Film Music


Beginning a series of articles by Robert Weinberg, originally published in Classic FM Magazine exploring the finest film music.

movie1Death in Venice
There have been a few moments in cinema history when a piece of music is integrated so perfectly into a film that the images and the music become inextricably linked in the memory. The enduring popularity of the Adagietto from Mahler’s Symphony No.5 certainly owes much to its use in Luchino Visconti’s 1971 adaptation of Thomas Mann’s novella, Death in Venice. More…

movie3Harry Potter
Many factors go into making a successful film: the screenplay, the acting, the cinematography – and the music. So, when a director finds a composer who captures and enhances his vision, a partnership of kindred spirits is born that creates film magic – think Hitchcock and Herrmann, Spielberg and Williams, Burton and Elfman. It was just such a relationship that resulted in British composer Nicholas Hooper becoming the surprise choice to compose the music for 2007’s Harry Potter and the Order of the Phoenix. More…

Movie2Taxi Driver
When Martin Scorsese left the stage at the 2007 Academy Awards clutching his first ever Oscar, there wasn’t a single commentator who wasn’t saying, ‘About time too.’ Three decades before The Departed picked up its four Oscars, Scorsese’s Taxi Driver had also been nominated for four Oscars – and won none. Most poignantly, among them was a Best Original Score nomination for the legendary composer Bernard Herrmann. More…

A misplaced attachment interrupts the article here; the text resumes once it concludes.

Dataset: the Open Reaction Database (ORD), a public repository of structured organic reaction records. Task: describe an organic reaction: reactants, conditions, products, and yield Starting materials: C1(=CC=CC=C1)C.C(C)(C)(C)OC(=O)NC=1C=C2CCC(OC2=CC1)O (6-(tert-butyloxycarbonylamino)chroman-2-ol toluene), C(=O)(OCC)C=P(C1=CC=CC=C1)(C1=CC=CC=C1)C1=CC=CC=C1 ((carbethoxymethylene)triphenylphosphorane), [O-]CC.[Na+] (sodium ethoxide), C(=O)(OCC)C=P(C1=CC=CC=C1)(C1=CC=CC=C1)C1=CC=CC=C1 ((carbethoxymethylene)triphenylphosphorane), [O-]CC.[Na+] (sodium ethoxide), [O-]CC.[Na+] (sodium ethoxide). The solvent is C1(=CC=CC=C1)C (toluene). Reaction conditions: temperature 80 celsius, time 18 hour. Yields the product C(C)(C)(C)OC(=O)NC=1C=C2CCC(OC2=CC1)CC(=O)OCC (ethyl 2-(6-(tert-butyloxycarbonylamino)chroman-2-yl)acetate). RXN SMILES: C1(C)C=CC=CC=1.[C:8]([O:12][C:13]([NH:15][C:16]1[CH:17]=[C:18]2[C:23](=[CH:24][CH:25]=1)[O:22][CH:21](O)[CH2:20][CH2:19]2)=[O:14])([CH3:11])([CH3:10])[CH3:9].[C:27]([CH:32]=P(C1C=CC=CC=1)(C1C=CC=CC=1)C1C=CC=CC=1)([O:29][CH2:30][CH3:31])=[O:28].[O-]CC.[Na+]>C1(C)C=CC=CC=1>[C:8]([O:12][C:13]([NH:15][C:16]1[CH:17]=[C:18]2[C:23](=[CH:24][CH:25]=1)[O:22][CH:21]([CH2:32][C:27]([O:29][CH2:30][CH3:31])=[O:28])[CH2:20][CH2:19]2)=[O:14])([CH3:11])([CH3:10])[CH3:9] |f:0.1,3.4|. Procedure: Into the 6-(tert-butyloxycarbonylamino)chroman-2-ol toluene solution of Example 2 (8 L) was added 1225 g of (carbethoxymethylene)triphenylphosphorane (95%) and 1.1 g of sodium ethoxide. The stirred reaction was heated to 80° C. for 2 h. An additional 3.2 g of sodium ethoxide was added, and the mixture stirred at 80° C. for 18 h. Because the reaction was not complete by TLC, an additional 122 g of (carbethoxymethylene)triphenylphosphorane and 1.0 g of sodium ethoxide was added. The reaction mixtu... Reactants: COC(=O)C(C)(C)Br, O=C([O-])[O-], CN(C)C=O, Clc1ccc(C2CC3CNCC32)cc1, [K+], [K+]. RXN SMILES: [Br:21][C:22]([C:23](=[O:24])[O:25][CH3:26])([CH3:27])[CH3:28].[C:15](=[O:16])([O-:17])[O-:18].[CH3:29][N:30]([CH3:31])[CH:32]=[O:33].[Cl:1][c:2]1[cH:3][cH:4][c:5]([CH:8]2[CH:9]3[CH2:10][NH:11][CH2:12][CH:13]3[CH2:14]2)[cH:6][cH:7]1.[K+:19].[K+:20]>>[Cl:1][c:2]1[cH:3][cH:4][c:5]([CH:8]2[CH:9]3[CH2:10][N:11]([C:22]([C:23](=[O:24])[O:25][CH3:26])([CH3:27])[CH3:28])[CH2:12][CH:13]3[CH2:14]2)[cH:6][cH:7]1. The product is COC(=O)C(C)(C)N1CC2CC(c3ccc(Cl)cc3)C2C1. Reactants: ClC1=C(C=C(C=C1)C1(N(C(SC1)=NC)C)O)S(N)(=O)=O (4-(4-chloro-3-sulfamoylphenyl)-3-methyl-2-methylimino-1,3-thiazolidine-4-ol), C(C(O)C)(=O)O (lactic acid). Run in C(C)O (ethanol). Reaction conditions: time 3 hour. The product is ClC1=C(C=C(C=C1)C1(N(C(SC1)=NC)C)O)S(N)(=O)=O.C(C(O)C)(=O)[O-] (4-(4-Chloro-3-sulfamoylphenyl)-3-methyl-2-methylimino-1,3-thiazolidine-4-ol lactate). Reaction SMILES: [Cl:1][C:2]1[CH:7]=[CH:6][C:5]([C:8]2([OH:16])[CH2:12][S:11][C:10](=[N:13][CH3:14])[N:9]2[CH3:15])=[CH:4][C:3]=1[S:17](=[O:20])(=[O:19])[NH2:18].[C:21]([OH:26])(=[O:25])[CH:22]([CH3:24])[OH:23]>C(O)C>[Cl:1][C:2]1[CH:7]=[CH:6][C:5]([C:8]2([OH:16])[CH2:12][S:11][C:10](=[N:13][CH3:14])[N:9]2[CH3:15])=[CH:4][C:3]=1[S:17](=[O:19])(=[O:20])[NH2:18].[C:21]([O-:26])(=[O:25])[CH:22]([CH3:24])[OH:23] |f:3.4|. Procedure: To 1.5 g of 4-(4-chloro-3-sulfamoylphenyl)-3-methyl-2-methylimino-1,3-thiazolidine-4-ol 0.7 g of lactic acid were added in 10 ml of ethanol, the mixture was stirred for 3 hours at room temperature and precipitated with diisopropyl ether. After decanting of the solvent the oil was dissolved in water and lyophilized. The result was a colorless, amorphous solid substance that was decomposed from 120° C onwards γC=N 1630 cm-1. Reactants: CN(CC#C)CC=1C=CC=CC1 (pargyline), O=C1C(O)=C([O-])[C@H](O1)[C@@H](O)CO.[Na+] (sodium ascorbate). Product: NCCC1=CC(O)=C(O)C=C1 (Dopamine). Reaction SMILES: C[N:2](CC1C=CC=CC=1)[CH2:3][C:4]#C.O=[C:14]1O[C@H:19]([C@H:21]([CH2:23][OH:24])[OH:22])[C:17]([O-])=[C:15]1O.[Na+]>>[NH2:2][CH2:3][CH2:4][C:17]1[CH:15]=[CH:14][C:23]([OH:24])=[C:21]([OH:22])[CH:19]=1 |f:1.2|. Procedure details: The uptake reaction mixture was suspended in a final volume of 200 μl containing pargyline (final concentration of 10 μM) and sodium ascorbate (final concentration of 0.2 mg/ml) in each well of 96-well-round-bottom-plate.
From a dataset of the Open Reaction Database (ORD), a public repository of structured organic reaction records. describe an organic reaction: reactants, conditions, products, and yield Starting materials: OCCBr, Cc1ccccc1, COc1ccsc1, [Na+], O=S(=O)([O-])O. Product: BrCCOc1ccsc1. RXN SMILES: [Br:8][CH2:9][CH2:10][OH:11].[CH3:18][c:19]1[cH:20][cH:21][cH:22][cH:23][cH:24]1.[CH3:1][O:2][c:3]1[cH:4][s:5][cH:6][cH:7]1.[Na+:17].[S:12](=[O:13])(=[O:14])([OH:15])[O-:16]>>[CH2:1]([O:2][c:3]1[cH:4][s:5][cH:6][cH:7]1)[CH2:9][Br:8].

Ennio Morricone

In February 2007, the world-renowned composer was presented with an Honorary Oscar at the Academy Awards ceremony in Los Angeles. Despite 45 years’ service, the Italian octogenarian believes his career is only just beginning. More…


The Classic FM Friendly Guide to Film Music
Rob Weinberg 

Hodder Education. ISBN 978-0-340-98385-0

51cchrd7g8l_ss500_The soundtrack to a film is just as important to its success as its pictures, and the best films have great music chosen, or specially written for them. Not only have many classical masterpieces become more famous and better loved as a result of their use in films, but many pieces of film music have become classics in their own right.
The Classic FM Friendly Guide to Film Music gives a friendly, jargon-free overview of film music, from the early days of the music that accompanied the “silent” movies through to the bright young composers of today. It contains descriptions, analyses, lists, trivia, quotes and easy-to-use timelines to create a picture of the development of a century of film music. The book is accompanied by a CD of 20 essential movie tracks – 10 written especially for the cinema and 10 popular classics that have been used in films.

Pre-order The Friendly Guide to Film Music here


One Response to “Film Music”

  1. That looks like an interesting book, Rob. Congrats. Love the cover, too. Not that you can judge a book by… sorry.


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